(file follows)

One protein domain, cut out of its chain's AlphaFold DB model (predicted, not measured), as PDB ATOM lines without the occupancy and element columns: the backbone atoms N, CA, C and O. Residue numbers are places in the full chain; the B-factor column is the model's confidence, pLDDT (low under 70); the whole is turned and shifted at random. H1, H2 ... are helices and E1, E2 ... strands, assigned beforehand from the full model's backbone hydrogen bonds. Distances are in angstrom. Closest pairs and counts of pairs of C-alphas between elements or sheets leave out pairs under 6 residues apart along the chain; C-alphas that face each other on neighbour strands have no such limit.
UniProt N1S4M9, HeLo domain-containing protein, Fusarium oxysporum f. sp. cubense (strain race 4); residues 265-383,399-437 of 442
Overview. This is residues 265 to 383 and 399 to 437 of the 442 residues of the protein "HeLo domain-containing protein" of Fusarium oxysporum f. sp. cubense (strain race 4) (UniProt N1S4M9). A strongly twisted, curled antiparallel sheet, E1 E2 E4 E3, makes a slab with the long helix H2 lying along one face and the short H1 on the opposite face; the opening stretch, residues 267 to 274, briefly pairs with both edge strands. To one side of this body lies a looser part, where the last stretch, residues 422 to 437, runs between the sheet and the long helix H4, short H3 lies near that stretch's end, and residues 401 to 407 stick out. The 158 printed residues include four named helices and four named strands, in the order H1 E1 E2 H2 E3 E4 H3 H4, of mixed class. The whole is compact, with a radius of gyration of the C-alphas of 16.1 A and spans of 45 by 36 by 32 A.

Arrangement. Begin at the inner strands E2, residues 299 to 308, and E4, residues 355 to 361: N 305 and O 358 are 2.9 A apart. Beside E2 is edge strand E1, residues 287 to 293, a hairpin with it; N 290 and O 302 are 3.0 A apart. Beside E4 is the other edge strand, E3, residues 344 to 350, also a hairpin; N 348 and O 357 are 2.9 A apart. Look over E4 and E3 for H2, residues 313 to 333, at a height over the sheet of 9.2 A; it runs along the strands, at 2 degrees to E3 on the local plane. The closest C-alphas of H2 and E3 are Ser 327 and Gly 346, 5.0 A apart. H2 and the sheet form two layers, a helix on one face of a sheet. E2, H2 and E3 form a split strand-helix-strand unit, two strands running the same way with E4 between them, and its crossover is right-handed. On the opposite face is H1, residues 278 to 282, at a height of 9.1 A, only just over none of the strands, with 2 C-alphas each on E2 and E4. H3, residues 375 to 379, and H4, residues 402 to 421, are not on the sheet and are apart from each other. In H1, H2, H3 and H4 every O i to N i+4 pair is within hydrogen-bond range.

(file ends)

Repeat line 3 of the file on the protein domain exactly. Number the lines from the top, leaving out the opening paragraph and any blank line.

Arrangement. Begin at the inner strands E2, residues 299 to 308, and E4, residues 355 to 361: N 305 and O 358 are 2.9 A apart. Beside E2 is edge strand E1, residues 287 to 293, a hairpin with it; N 290 and O 302 are 3.0 A apart. Beside E4 is the other edge strand, E3, residues 344 to 350, also a hairpin; N 348 and O 357 are 2.9 A apart. Look over E4 and E3 for H2, residues 313 to 333, at a height over the sheet of 9.2 A; it runs along the strands, at 2 degrees to E3 on the local plane. The closest C-alphas of H2 and E3 are Ser 327 and Gly 346, 5.0 A apart. H2 and the sheet form two layers, a helix on one face of a sheet. E2, H2 and E3 form a split strand-helix-strand unit, two strands running the same way with E4 between them, and its crossover is right-handed. On the opposite face is H1, residues 278 to 282, at a height of 9.1 A, only just over none of the strands, with 2 C-alphas each on E2 and E4. H3, residues 375 to 379, and H4, residues 402 to 421, are not on the sheet and are apart from each other. In H1, H2, H3 and H4 every O i to N i+4 pair is within hydrogen-bond range.